- A bank loan is finite. Once you hit your facility limit, you are out of luck. And it can be complicated, lengthy and sometimes costly process to increase your limit, which doesn’t help if you have a new contract waiting. Factoring grows with you.
- Banks charge many fees. While a fixed APR might seem more straightforward, banks are notorious for charging fees that can add up to thousands. Collateral fees, application fees, documentation fees, monitoring fees, monthly fees, facility fees. Factoring companies often do not charge these types of fees.
- Banks do not act as a business partner for collections and/or mitigating credit risk where factoring companies often do.
Important Factors that Affect Your Quote
What common factors affect your pricing most?
Factoring companies look at many data points when assessing their risk of working with you. When factors are giving you a quote for their services some of the most important criteria for determining your rate are:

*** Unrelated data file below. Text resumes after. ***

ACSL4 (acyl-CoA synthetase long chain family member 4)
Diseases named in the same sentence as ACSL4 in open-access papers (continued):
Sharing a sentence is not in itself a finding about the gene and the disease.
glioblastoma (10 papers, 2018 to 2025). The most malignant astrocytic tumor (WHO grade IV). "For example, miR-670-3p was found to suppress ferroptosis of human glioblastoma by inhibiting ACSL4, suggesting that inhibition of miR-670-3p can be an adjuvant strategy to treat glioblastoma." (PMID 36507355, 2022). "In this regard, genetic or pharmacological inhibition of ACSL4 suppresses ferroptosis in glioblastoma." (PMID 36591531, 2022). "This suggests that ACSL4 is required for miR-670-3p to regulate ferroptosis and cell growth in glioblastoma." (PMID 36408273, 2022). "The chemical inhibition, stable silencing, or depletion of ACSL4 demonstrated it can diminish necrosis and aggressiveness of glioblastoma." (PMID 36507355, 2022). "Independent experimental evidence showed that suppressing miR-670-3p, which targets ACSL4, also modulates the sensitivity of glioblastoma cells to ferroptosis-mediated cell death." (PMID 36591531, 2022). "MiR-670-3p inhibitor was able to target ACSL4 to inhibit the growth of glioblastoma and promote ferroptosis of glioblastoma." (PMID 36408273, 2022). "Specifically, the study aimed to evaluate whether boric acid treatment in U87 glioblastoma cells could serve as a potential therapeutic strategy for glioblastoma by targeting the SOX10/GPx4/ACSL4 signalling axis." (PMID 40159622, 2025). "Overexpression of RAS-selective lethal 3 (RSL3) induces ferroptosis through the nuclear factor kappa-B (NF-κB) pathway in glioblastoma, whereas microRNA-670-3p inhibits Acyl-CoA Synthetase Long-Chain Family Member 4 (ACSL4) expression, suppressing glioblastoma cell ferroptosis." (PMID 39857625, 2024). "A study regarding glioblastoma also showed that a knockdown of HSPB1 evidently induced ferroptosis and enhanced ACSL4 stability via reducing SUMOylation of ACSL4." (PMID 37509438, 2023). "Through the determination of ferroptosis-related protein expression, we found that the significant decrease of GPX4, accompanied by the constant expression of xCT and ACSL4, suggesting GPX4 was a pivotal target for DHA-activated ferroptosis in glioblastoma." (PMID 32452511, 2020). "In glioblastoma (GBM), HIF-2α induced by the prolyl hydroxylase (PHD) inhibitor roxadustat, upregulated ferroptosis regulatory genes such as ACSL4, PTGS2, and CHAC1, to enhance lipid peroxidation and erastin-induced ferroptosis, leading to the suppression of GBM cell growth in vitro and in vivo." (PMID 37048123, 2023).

- Your company history and financial performance
- Your personal financial well-being
- The creditworthiness of your customers
- The length of time it takes your customers to pay
- Your industry or vertical
Invoice Factoring Example
At the end of the day, every organization is about people: those who work with us and those we serve. So, when adversity arises, the human element should take priority over business and industry. It really is that simple.
To keep things simple, we’re going to lay out a scenario and show you what you might pay under those circumstances.
ABC Staffing is facing difficulties when it comes to making payroll each week. Instead of waiting 30 days for their client, TGIF, to pay their $10,000 invoice, they reach out to Factoring Co for a quote. Factoring Co offers ABC Staffing a 90% advance rate, a 1% admin fee, and a .02% daily rate.
Let’s break down the math.
- A 90% advance rate ($10,000 x 90%) = a $9,000 ACH wire transfer to ABC Staffing, with $1,000 held in reserve by Factoring Co.